How do you record cryptocurrency transactions?

To understand how the blockchain works, you need to understand a concept in cryptocurrency known as proof of work

Proof of work (POW) is a mechanism for asserting the validity of crypto data. The mechanism involves solving a computer puzzle called a hash to create new blocks in a crypto blockchain. Once the hash is solved, the computer that solves the hash presents it as proof that it has “done the work” hence the name of the mechanism. There has to be a consensus among the nodes on the blockchain that a given node that node has a POW before the blockchain can be updated to reflect the new block. The reward for a POW is new crypto coins. The process of earning new coins with proof of work in cryptocurrency is known as mining.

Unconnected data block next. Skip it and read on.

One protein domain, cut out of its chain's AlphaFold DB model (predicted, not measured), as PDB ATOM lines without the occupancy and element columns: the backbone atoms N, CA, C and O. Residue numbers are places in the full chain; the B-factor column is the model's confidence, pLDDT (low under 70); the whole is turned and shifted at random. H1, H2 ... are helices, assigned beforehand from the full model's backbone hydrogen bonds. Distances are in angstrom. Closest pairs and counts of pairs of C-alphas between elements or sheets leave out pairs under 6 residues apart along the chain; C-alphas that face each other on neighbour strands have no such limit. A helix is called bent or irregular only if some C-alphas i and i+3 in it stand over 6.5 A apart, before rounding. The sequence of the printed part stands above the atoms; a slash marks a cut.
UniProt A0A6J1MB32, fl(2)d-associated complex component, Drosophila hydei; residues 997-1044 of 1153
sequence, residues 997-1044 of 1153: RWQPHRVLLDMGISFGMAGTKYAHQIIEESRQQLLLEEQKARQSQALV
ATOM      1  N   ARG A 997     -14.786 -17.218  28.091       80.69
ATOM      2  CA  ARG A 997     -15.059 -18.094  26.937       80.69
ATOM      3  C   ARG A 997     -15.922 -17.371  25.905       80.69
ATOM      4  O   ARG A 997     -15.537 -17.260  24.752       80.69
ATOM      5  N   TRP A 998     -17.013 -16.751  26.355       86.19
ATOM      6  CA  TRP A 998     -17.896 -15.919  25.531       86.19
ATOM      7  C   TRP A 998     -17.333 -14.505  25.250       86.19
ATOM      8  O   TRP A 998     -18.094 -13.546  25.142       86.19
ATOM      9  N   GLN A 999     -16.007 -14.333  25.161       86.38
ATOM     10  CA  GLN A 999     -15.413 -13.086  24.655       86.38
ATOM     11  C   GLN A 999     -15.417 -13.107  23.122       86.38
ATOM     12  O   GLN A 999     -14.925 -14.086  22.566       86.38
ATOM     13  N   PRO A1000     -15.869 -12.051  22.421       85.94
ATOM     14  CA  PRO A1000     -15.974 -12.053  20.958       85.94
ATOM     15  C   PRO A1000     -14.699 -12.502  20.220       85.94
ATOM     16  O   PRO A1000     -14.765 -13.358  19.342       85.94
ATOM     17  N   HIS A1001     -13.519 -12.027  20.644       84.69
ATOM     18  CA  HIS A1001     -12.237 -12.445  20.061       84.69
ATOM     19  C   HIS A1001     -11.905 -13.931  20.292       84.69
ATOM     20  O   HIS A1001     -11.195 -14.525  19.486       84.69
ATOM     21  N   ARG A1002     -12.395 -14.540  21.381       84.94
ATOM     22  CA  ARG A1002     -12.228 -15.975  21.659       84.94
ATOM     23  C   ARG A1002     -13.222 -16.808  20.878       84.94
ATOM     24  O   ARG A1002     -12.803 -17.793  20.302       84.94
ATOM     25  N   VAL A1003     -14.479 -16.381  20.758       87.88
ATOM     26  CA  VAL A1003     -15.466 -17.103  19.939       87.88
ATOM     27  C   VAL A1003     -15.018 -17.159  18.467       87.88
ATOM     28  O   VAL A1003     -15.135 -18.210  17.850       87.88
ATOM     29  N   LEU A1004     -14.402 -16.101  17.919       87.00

Of course, there are different names for the process of entering transactions on a blockchain and it varies according to the kind of blockchain. Some blockchains have “proof of stake” some have “proof of utility” and some like the Solana altcoin even have hybrid mechanisms that combine “proof of stake” with “proof of history”.


Types of Ledgers in Blockchains

  1. Public blockchains

This kind of blockchain is not restrictive, i.e. anyone with access to the internet can join and become a node. If you have the equipment you can become a miner and present Proof of Work for a chance to earn coins.   However public blockchains have a higher security risk since every node on the blockchain may not follow the required security protocols

  1. Private blockchain